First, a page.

California Budget Revision Proves It: You Can’t Trust the State With Health Care

As California struggles to get control of its budget deficit, Governor Schwarzenegger (who as recently as January collaborated with Democrats to almost wrangle a $15 billion health care tax and spending increase through the legislature) has been forced to propose cutting $2 billion (5 percent) from the state budget for health and human services – mostly Medi-Cal (Medicaid) and other services for low-income Californians.

The state’s long-suffering doctors will be asked to take a ten percent pay cut to balance the budget. How clever is that, when an increasing number of doctors nationwide take no Medicaid patients? And why should California’s physicians suffer because the state government cannot spend within its means, but lurches like a drunken sailor from one annual fiscal crisis to the next? (My apologies to drunken sailors, many of whom are fine people, I’m sure.)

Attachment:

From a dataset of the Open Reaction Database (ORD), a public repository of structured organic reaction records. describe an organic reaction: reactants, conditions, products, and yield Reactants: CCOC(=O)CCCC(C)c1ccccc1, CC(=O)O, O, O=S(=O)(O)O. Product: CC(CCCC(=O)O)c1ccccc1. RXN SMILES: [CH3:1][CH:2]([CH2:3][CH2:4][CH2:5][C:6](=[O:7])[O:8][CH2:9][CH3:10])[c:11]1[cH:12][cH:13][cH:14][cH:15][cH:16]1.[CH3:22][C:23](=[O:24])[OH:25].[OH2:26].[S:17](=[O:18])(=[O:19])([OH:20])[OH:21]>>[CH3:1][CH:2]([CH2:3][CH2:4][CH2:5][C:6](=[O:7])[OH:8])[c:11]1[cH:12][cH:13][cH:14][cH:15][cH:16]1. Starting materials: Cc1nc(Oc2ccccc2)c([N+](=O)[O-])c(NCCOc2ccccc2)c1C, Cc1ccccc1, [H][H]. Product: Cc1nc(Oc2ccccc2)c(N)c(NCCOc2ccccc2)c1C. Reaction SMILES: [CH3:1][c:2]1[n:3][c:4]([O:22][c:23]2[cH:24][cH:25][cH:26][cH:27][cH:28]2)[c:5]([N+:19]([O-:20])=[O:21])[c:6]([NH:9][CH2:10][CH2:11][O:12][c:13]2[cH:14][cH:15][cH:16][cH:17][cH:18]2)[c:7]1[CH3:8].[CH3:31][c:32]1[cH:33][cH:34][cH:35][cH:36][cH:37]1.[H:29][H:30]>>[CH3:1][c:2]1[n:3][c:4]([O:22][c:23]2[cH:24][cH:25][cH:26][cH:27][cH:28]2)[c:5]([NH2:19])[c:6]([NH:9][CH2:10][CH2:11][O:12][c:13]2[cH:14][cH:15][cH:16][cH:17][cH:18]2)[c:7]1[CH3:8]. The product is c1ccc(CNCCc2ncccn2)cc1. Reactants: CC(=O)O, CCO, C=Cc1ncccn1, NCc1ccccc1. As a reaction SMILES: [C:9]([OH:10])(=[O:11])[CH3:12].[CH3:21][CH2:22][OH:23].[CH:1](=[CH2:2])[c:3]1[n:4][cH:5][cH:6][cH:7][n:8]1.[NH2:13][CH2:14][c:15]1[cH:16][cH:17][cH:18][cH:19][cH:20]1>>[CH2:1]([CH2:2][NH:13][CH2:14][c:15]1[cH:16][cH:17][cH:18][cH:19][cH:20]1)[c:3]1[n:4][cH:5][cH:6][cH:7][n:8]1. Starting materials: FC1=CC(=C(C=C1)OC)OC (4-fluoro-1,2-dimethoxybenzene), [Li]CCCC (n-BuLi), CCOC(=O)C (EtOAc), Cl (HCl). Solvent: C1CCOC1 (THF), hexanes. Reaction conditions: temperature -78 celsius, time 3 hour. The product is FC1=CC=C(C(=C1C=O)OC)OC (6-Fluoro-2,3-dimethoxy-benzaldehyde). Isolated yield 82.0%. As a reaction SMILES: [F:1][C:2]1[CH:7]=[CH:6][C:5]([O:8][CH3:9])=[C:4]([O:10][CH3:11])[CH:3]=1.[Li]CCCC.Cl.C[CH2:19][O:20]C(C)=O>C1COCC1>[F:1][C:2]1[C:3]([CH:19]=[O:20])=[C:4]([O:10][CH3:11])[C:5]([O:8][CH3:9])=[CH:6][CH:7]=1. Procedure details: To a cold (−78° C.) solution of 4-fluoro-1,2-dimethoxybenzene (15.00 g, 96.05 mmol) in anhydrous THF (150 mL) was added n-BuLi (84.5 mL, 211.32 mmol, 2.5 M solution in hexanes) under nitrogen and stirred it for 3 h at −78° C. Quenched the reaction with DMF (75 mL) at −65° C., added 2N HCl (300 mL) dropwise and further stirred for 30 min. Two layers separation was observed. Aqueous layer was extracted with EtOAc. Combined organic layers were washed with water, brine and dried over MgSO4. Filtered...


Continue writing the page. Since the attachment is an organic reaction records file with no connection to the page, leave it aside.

The fact is that governments cannot act as responsible insurers, for health care or any other social service. If the government let you and I control more of our health care money, at least we’d have the choice of saving up in the good times to ensure we’d have enough money to pay for our health care when income runs short – but the state forbids the poorest Californians from making this choice, even more so than the rest of us.

And yet, self-styled “advocates” for the poor continue to bleat for increased government dependency. Incredible!

Nothing contained in this blog is to be construed as necessarily reflecting the views of the Pacific Research Institute or as an attempt to thwart or aid the passage of any legislation.

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